Fri, Jun 02, 2017 - Page 8 News List

Turning gentlemen into hoodlums

By Chang Hung-lin 張宏林

Compare this with 52 bills during this legislature’s first session and 93 bills during its second session. It could be expected that the third session would mark a new low for number of bills passing their third reading.

There are 1,186 bills awaiting legislative review. Among these are drafts for the People with Disabilities Rights Protection Act (身心障礙者權益保障法), the Act Governing Food Safety and Sanitation (食品安全衛生管理法) and the Protection of Children and Youth’s Welfare and Rights Act (兒童及少年福利與權益保障法).

The most outrageous obstruction among the bills awaiting review is the demand that the legislature adopt a resolution regarding the WHO. The World Health Assembly is over, but nothing has happened. This is nothing more than naked cooperation with China, harming the nation’s interests to further the KMT’s own narrow interests.

Finally, it is motivated by bloodsucking greed that wastes taxpayers’ hard-earned money.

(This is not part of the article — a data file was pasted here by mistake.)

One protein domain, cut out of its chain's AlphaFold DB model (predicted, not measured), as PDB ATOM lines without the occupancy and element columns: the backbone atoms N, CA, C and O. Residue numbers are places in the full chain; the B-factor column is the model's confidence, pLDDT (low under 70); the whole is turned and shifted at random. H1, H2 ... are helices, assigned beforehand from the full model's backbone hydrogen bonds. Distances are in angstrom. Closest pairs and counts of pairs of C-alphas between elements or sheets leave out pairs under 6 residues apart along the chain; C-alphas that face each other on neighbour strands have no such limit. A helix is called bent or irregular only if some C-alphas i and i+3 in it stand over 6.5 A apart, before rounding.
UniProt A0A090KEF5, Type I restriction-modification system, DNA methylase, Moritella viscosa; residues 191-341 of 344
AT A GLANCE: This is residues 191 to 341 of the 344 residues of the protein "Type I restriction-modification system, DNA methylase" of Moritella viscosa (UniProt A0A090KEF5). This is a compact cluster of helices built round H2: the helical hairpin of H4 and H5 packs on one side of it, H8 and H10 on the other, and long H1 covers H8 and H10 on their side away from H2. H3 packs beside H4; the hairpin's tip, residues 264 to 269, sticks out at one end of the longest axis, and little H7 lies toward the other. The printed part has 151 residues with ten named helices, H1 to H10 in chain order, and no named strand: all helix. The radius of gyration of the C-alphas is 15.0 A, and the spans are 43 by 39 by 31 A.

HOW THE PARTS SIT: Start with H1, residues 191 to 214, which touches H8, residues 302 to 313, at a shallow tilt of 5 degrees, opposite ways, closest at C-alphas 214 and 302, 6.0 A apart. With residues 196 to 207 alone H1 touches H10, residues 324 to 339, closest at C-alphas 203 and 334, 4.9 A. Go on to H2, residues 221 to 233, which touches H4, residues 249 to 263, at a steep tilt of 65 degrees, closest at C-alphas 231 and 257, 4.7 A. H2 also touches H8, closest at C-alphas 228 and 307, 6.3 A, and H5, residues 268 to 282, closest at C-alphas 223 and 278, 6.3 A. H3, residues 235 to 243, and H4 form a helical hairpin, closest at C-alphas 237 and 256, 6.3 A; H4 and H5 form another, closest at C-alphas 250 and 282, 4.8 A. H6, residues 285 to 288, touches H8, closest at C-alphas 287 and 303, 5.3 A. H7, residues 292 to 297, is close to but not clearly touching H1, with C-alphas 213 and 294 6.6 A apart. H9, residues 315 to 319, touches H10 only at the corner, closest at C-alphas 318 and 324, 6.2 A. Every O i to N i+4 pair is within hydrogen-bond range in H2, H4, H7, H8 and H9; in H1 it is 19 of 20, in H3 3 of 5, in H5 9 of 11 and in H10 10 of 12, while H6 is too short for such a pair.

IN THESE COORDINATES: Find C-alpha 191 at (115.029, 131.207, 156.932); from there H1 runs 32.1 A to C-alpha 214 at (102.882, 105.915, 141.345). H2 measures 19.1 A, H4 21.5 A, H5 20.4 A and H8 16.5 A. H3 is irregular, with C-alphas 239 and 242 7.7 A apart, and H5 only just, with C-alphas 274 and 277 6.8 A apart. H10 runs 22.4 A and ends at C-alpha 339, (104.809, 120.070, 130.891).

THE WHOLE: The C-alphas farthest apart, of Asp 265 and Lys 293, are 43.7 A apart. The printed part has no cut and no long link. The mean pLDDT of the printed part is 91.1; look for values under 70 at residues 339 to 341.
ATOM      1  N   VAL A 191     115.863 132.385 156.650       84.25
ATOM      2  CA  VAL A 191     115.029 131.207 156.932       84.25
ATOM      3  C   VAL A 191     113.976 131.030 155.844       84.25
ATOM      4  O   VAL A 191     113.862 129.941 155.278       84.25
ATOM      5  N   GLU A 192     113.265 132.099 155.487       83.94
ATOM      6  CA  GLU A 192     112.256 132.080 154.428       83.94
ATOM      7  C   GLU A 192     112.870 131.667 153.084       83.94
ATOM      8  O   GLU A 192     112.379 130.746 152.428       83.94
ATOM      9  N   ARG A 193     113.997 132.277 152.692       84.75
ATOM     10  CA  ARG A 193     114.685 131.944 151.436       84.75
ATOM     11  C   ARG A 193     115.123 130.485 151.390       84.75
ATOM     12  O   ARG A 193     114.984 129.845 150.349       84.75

During the eight days the legislature was treading water, taxpayers still had to foot the NT$5.78 million (US$191,918) bill for the 113 legislators’ salaries. The annual expenditure for the legislature is NT$3.5 billion, which translates to NT$14 million per day, excluding holidays, meaning that eight days of downtime has cost taxpayers about NT$100 million.

However, the DPP’s strategy should also be considered. In the struggle over many of the issues on the legislative agenda, the party has turned its back on procedural justice and has even acted provocatively, thus giving the opposition an excuse for its resistance.

The DPP has also been unable to make good use of its control of both the legislature and the government — and the resources that come with that control — to clearly communicate the necessity of its policies and use that to gain support from the majority of the public, something it has enjoyed in the past.

A member of the British parliament once said with pride that the legislative experience and standards accumulated by parliament over hundreds of years could turn hoodlums into gentlemen.

The legislature is turning gentlemen into hoodlums. The two biggest parties must get their act together and bring the legislature toward normalization and civilized behavior. If they do not, voters will hand power to other parties.

Chang Hung-lin is executive director of Citizen Congress Watch.

Translated by Perry Svensson

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